So, the two justifications for war remain: is the situation truly such a threat to the survival of our society and our worthy concepts of ourselves that it requires an armed response?, and does our society deserve the inevitable sacrifices of our warriors?

What do I mean by “worthy concepts of ourselves?” Primarily, our vision of a free and equitable society, and a solidarity with people in other nations regarding basic human rights. Again, this is a topic that can be made as murky as one wants, but the fundamental point about solidarity here is that: “to maintain my self-respect, I see it in my interest that people elsewhere be free from threats to their lives, dignity and freedom, and I would wish that they could feel the same toward us.”

Of course, the devil-in-the-details with “solidarity” is in what practical steps one society takes in response to the problems of another. Again, the judgments here go beyond logic and rest upon who we think we are, or want to be. As one specific example consider Cuba’s military response to the threats to Angolan and Namibian independence in the 1980s, and its medical response to the threat of the Ebola epidemic in Africa in 2014-2015.

As always, the enemy in our minds is humanity’s various irrational absolutes. “In politics the choice is never between good and evil but between the preferable and the detestable” (Raymond Aron). Does our society deserve the sacrifices required by this war? “This war” is whatever war is now being promoted. Any call to war, on terror, drugs or whatever, should be taken as a call to thoroughly examine American society and rectify its many glaring inequities, to make this society much more deserving of the sacrifices of its potential future warriors. Americans who might be sent out to fight and die for their country in future wars must be given a justification sufficient for their sacrifices, a justification which can be experienced daily as the living reality of our society. This goes far beyond the superficiality and commercialism of our time, and which even the word “socialism” cannot illuminate sufficiently in our imaginations.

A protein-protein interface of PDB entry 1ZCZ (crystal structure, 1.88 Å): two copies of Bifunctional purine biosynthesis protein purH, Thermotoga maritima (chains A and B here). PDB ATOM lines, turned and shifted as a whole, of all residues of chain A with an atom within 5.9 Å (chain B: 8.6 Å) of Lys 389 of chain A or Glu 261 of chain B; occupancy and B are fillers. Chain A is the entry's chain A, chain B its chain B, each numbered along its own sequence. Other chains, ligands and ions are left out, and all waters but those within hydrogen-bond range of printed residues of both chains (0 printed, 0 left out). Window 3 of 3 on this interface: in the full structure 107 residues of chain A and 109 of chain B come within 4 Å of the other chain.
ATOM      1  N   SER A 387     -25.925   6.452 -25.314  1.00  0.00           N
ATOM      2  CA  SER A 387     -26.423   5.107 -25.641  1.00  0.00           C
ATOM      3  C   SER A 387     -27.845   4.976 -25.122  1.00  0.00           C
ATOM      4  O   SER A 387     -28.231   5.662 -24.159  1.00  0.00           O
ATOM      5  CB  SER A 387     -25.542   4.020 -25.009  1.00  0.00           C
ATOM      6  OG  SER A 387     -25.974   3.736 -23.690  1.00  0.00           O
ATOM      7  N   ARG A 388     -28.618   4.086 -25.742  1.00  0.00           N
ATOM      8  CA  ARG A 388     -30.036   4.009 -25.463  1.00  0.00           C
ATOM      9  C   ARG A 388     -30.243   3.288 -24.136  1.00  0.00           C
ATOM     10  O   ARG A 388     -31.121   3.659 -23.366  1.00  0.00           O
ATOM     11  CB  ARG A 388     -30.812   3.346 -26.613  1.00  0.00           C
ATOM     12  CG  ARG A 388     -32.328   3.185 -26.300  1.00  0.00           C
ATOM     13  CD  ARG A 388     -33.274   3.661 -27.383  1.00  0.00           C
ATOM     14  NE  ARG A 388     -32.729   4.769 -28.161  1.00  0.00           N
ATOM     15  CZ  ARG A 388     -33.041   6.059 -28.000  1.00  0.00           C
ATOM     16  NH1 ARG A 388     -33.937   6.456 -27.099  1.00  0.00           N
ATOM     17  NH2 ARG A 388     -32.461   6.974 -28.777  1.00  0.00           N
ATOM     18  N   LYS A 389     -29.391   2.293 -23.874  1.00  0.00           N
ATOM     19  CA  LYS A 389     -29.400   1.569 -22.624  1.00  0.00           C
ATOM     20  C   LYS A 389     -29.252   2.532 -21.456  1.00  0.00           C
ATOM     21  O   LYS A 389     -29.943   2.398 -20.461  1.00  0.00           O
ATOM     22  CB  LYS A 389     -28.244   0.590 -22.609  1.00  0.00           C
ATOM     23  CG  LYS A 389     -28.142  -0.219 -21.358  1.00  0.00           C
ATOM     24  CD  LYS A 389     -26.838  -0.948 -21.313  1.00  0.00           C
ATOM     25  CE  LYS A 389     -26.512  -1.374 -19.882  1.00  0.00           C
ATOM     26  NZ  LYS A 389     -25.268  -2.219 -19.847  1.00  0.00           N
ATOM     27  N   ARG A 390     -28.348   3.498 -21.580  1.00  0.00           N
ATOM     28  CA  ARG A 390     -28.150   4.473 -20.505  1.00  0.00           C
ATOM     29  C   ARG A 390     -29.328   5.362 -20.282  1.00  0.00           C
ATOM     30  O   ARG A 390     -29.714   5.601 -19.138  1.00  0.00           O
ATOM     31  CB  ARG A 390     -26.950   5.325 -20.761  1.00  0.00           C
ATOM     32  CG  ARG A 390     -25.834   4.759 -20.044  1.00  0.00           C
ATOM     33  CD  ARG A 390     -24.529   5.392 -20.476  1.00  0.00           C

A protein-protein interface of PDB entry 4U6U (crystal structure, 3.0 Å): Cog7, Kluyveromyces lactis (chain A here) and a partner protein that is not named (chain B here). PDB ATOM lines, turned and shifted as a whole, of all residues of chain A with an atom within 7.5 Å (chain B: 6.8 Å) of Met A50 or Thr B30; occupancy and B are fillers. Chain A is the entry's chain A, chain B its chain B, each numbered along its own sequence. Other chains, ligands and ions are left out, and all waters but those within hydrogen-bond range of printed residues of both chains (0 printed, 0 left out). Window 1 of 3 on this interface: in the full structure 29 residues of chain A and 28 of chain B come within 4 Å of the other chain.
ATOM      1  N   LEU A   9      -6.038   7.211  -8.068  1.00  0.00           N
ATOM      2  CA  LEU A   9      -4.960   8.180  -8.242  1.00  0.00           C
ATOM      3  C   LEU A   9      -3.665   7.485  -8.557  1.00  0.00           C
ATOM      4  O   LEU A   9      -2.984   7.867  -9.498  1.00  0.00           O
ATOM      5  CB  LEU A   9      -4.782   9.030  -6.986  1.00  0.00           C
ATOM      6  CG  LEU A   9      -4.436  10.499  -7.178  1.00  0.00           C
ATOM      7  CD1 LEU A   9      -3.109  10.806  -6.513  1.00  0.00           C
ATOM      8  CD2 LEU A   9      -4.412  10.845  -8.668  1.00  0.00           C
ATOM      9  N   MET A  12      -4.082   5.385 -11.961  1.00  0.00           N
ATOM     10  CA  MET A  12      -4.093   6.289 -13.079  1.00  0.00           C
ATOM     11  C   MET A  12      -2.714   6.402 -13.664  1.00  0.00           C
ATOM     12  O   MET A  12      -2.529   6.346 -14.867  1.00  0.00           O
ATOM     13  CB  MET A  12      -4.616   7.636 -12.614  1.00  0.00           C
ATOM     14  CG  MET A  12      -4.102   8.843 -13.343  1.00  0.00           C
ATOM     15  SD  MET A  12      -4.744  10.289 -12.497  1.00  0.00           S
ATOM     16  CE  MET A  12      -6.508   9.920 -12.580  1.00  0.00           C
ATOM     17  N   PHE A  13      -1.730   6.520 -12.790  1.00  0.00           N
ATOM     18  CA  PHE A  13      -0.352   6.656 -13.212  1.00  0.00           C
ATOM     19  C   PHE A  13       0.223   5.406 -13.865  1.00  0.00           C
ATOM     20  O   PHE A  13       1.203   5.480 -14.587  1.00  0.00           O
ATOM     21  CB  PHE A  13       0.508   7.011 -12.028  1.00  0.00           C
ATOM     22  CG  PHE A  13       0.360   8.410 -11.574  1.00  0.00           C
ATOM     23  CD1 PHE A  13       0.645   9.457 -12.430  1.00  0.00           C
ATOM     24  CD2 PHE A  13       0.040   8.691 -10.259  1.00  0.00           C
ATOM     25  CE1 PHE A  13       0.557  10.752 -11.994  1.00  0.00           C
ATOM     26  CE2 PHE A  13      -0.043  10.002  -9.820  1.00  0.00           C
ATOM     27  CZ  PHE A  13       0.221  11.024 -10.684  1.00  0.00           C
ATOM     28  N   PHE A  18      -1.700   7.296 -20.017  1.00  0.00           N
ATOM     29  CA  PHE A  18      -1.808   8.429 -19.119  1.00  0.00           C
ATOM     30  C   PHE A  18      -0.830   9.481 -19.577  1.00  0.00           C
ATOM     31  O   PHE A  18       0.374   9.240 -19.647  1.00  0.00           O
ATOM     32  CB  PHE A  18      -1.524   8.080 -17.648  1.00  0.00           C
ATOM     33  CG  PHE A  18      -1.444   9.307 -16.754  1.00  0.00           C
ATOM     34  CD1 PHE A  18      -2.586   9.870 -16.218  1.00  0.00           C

What follows are my notes about the Vietnam War, which was frothed up in my memory by several recent encounters and e-mail messages. There is nothing earth-shaking here, just my own thoughts that echo the title of Staughton Lynd’s recent fine article:

Haunted by Vietnam

Beware, there will be a great deal of hype later this spring about the 40th anniversary of the “end” of the Vietnam War, with the fall of Saigon on 30 April 1975. Don’t fall for the phony patriotism, instead ask for a transformative politics making this a much more deserving nation. There are still many people living with their personal consequences of the Vietnam War. The movie Same Same But Different (more below) is all about that. Not thinking about it is not an end.

My notes, referred to above, were originally sent out as e-mail, and now follow.

15 February 2015 [Presidents’ Day weekend]


I can’t help sending out this broadcast message, as I have been moved to think back to the time of the Vietnam War. I myself was not in it, by the luck of the draft lottery of December 1, 1969, and prior lucky bureaucratic congestion from early 1968.

The most important part of this message is for you to see this one hour documentary about American veterans of that war, who returned to Vietnam to work on constructive and humanitarian projects. In the documentary, they tell why they have chosen to do this. Watch, and listen carefully.


Same Same But Different


I am grateful to Louis Proyect (http://louisproyect.org/) for bringing this film to my attention. You can read his commentary about this film (see it first!) at his blog, at this webpage:

Two Documentaries on Vietnam